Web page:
As the western storm began to weaken somewhat, a new storm just to the east (located about 20-30 miles north-northeast of the Phoenix metro area) began to intensify, prompting the issuance of a Tornado Warning at 1914 UTC (the last tornado warning issued by NWS Phoenix was 21 January 2010) — a brief EF0 tornado was documented (NWS Phoenix summary).

GOES-17 “Clean” Infrared Window (10.35 µm) images, with surface reports plotted in cyan [click to play animation | MP4]

GOES-17 “Clean” Infrared Window (10.35 µm) images, with surface reports plotted in cyan [click to play animation | MP4]

Much of the moisture helping to fuel the development of this severe convection was from the remnants of Tropical Storm Lorena in the East Pacific Ocean — the northward transport of this moisture could be seen using the hourly MIMIC Total Precipitable Water product (below).

MIMIC Total Precipitable Water product [click to play animation | MP4]

MIMIC Total Precipitable Water product [click to play animation | MP4]


 

GOES-17 ABI Band 13 (10.35 µm) Clean Window Imagery and Derived Convective Available Potential Energy, 1501 – 1856 UTC on 23 September 2019 (Click to animate)

 

Stability parameters from GOES-16 showed that the reigon of thunderstorm development was just east of a strong gradient in Convective Available Potential Energy.  The animation above shows the GOES-17 Clean Window;  in regions of clear sky, the baseline Derived Stability Index CAPE is shown.  CAPE values are zero over much of California (except for the southeasternmost corner) but they increase rapidly over Arizona to values approaching 1000 J/kg.

On 23 September, skies were clear enough that an instability signal was obvious in the clear-sky baseline CAPE. An ‘All-Sky’ product has been developed that can be used on days with more widespread cloudiness; it is available at this link. Values of All-Sky CAPE at 1156 and 1556 UTC on 23 September are shown below, and they also show a sharp gradient in the instability, and the link down to moisture from Lorena’s remants.

‘All-Sky’ values of Convective Available Potential Energy (CAPE) at 1156 and 1556 UTC on 23 September 2019 (Click to enlarge)

NOAA/CIMSS ProbSevere is a product designed to indicate the likelihood that a given object will produce severe weather within the next 60 minutes. An animation of the product at 5-minute intervals, below, shows that the right-moving radar cell (also associated, as noted above, with an AACP) that developed over far southwestern Arizona (becoming a warned storm at 1647 UTC) was very likely to produce severe weather.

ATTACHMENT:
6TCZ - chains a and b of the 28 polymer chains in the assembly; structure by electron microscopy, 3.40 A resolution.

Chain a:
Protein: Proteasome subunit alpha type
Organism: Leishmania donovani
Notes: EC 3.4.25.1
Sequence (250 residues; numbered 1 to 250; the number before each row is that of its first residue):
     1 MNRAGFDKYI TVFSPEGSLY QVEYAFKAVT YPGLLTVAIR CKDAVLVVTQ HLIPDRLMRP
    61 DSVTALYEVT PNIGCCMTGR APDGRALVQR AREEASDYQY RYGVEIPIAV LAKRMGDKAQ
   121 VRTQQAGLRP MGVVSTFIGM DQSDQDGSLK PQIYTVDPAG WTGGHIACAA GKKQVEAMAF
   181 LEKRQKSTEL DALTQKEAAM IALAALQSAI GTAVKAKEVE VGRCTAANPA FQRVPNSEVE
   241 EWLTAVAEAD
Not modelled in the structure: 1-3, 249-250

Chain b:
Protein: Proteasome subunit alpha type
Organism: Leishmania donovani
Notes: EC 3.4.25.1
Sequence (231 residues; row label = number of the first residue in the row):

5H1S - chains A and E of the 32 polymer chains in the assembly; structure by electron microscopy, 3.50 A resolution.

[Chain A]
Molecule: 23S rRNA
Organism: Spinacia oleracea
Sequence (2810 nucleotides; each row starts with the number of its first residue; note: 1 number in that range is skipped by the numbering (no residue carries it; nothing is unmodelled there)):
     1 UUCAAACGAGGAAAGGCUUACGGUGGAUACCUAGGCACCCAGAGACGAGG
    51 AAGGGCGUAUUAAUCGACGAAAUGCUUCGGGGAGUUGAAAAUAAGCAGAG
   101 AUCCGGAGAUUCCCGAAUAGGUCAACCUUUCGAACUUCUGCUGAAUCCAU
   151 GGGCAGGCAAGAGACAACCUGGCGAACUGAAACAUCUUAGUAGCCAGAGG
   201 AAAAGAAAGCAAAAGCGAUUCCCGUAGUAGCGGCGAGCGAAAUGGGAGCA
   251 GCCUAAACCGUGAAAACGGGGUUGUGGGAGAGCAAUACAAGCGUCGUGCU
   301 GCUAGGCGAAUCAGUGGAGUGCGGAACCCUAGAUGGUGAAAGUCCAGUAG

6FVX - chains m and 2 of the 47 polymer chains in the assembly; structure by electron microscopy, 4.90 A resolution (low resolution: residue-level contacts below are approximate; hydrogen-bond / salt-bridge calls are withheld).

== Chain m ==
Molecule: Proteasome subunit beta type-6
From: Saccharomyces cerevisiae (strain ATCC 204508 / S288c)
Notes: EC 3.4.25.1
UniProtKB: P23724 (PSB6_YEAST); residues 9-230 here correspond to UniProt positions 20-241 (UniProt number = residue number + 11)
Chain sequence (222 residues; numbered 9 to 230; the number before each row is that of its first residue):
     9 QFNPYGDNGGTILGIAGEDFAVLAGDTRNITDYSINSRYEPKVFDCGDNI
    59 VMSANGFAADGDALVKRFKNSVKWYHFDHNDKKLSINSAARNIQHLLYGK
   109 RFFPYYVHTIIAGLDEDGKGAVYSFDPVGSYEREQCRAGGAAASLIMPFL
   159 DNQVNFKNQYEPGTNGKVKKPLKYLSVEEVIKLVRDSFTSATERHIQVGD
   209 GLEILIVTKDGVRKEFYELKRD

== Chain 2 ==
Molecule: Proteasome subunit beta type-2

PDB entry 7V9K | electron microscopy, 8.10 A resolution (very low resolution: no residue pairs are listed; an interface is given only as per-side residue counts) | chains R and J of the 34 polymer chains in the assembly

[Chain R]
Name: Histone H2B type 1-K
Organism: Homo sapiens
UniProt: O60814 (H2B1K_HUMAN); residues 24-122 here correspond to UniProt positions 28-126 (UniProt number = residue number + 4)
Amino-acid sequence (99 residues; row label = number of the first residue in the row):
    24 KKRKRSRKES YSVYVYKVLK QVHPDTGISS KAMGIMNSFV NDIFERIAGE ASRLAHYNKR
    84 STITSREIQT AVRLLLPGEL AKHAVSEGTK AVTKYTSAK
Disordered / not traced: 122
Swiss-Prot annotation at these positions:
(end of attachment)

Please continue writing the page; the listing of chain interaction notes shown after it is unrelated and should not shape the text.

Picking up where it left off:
NOAA/CIMSS ProbSevere from 16:30 UTC to 18:00 UTC. Contours surrounding radar objects are color-coded such that pink/magenta contours are the highest probability.  Warning polygons (yellow for severe thunderstorm) are also shown (Click to enlarge)

Parameters that are used to determine the probability can be revealed at the ProbSevere site by mousing over the colored object contours.  The values for the warned storm over SW Arizona are shown below at 1650 UTC, 3 minutes after the warning was issued.  This image shows the 1710 UTC readout with the highest ProbWind value (76%); this image shows the 1725 UTC readout with the highest ‘ProbHail’ value (99%); ProbTor values on this day were not exceptionally large — for the later tornado-warned storm farther east, they were 28% at 1915 UTC and 30% at 1920 UTC.

NOAA/CIMSS ProbSevere display from 1650 UTC on 23 September 2019; parameters used in the probability computation, and Severe Thunderstorm Warning polygon parameters are also shown (Click to enlarge)

CIMSS is developing a machine-learning tool that combines ABI and GLM imagery (that is, only satellite data) to identify regions where supercellular thunderstorms capable of producing severe weather might be occurring. An mp4 animation for this event (courtesy John Cintineo, CIMSS) is shown below.  (This experimental product was also shown in this blog post)

30-year anniversary of the landfall of Hurricane Hugo

September 22nd, 2019 |

GOES-7 Infrared Window (11.25 µm) images [click to play animation | MP4]

GOES-7 Infrared Window (11.25 µm) images [click to play animation | MP4]

GOES-7 Infrared Window (11.25 µm) images (above) showed Hurricane Hugo as it made landfall as a Category 4 storm around 04 UTC on 22 September 1989. This GOES-7 data was accessed from the SSEC Satellite Data Services archive.

A GOES-7 Visible animation from 21 September and a longer Infrared animation spanning the period 13-22 September are shown below (courtesy of Tim Schmit, NOAA/NESDIS).

GOES-7 Visible (0.65 µm) images [click to play MP4 animation]

GOES-7 Visible (0.65 µm) images [click to play MP4 animation]

GOES-7 Infrared Window (11.25 µm) images [click to play MP4 animation]

GOES-7 Infrared Window (11.25 µm) images [click to play MP4 animation]

More information on Hugo is available from NWS Charleston and NWS Wilmington.